Reflections on Reaching Fifty
|REFLECTIONS ON REACHING FIFTY
By Trevor Lawton
thow't ah'd reach Fifty, when ah' wur just a kid,
The pranks that
ah' got up to, the reckless things ah' did.
Jones an Biffer Smith, John Moore an Micheal Hyde,
spring or summertime, we'd roam the countryside;
Kindred spirits, running
free, we'd wander far and near,
Oblivious to danger then, we
had no sense of fear.
In Jerry's Hollow,
Crows-in'th-wood, or playing in't Castle Clough,
Those were happy, carefree
day's, which ne're seemed long enough.
I ne're thought
ah'd reach Fifty, when ah' went to All Saints Schoo',
I had new pals to play
wi' now, an' several girlfriends too.
I started in Miss Normintons
class, Frank Radford then was head.
A stickler he wur' for
dicipline, an' his cane we used to dread;
Down Barney's Brow past
Radcliffes Mill, ah'd journey every day,
At Doctors Mill or't
Brunswick Dam, at lunchtimes we would play,
Eric Whitehead was mi'
pal, Carol Lomas was my best girl,
Little did we realise then,
how our futures would unfurl.
I near didn't get to
Fifty, when in 1951,
stood in Wrigley's Coal-Yard lane, watching a thunderstorm up Brun'
When suddenly a lightning
bolt, that sizzled, hissed and cracked,
So close it scorched mi'
jumper, singed mi' hair and burnt mi' back,
that followed, ne're burst mi' bloomin ear's.
I ran home crying to me Mum,
in mortal dread and fear,
She removed the shrivelled
garment, soothed my back and bathed my head,
Had 'thlightning been
half an inch closer, then ah reckon ah'd be dead.
I thowt now't bout
reaching Fifty, when ah wur just a lad,
Running wild o'er hill
and dale, ah' near drove mi parents mad.
It did'na matter, Rain,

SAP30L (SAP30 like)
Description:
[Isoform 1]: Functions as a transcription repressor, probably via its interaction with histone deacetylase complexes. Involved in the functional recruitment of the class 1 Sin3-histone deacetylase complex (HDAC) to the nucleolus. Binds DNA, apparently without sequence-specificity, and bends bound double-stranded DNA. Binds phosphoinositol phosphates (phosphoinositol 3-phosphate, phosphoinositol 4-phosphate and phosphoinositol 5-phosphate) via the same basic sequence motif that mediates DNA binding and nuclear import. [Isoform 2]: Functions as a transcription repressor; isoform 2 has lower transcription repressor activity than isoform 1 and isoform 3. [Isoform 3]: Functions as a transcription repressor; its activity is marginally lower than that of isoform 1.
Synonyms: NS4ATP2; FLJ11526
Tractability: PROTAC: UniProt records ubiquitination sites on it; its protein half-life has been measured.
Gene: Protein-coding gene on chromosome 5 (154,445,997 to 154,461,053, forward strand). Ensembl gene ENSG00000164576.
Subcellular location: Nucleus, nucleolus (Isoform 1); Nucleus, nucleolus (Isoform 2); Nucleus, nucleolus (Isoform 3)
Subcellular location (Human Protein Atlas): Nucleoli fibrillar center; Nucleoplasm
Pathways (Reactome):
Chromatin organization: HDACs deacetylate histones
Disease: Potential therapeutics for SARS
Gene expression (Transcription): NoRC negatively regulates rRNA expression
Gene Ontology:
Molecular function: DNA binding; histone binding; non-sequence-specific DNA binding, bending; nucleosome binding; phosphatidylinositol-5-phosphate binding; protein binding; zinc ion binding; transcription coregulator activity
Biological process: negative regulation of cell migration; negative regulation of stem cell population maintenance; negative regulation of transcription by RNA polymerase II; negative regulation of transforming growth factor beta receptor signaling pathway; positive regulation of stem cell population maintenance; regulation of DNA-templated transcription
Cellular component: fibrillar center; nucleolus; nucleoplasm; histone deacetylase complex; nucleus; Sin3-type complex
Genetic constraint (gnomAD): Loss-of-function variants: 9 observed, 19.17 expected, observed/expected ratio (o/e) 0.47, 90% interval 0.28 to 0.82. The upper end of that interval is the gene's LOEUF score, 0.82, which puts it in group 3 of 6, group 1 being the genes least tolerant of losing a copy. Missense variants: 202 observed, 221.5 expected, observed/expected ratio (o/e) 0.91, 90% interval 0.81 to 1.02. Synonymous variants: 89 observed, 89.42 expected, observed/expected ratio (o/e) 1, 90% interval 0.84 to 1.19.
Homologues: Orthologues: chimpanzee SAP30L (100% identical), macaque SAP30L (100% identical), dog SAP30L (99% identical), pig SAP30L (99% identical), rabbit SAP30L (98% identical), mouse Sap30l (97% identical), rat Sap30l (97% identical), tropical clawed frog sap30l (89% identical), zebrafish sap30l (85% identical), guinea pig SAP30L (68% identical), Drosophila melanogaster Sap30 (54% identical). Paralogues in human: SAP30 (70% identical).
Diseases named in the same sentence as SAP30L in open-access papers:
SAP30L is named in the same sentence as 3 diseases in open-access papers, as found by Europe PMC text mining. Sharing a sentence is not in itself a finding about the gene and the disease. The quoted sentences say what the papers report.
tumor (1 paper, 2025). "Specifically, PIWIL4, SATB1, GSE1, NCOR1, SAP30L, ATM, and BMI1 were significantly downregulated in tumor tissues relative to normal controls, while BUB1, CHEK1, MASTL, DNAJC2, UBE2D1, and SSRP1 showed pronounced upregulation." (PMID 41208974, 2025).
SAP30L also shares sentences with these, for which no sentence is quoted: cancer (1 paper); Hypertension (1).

Hail, or Snow, ah'd alus be outside,
bown'ta catch th'i death of cowd", my Mother used to chide,
Times we lean just
after't War, an mi folks worked long and late,
But they allus managed
tak us 't Sea-side, one week o' Mossley Wakes;
As a lad!,I worked at
Kershaw Hey, on Stanley Hobson's Farm,
And wi his daughter Margaret,
took milk bi horse and cart.
From John Robbie's shop
in Staley Road, ah took papers every morn,
Me and mi Border Collie
"Bob," we both became well known..
I ne're thowt ah'd
reach Fifty, when in my early teens,
I met new friends at Ashton
Tech, and looked for pastures green.
Wi mi two pals, the
Jack's from Saddleworth, we faced a brave new World,
We danced and sang.! We drank
and smoked,! and Courted' all the girls.
For in the 50's and the
60's, we lived at a cracking pace,
Boy's" to "Beatle Cut's" we followed every rage,
However did we survive those
day's, the crashes in the car's,!
The thrills and spills, the
broken hearts, the fights in Public Bar's.?
I ne're thowt ah'd
reach Fifty, when I finally took a Bride,
Now ah' faced a bright
new future wi Irene by mi side.
We bow't a house up at
th' Heyheads, an there wi made our home.
Times were hard and money
tight, when our Robert wur first born.
That winter o' 1968 wur
one o'th worst we ever had.
Our Rob caught Enteritis, an
we darn near lost the little lad;
In't spring of 1970, wi
were blessed wi our daughter Faye,
Ah' did so want a little
girl,! how I rue the day.!
She proved a handful from the
start, an has'na really changed.
But give credit where
there's credit due, she's certainly got some brains.
Ah'd thow't a lot
about reaching Fifty, when in 1972,
We set off for New Zealand,
to start a life anew,
A better climate for the
kid's, an' a brighter future too,
Instead of Snow, Rain, Cold,
and Damp.Sunshine and skies of blue;
Our son Howard, was born in
Christchurch, in October 73,
Quite different from the
other two, an' a Buckley' to a Tee;
Since then we've
travelled around the World, and wonderous sights we've seen,
But it's always nice to
go back Home', to Englands pastures green,
Though I now live in
Australia, I still think of Mossley as home,
And always there will I
return, no matter how far I roam.
So now I've finally
reached Fifty, I wear my age with Pride,
For looking back in
retrospect, it's a Bloody wonder I survived,
But within there are no
wrinkles!,nor an old 'used heart', inside,
Just unspent youth and
vigour, and the joy of living life.
So now, I've reached the
half way stage, and it's GREAT to be alive,
I'm looking forward to the
next Fifty Years,. Well,! maybe Forty-Five.
Trevor Lawton 1993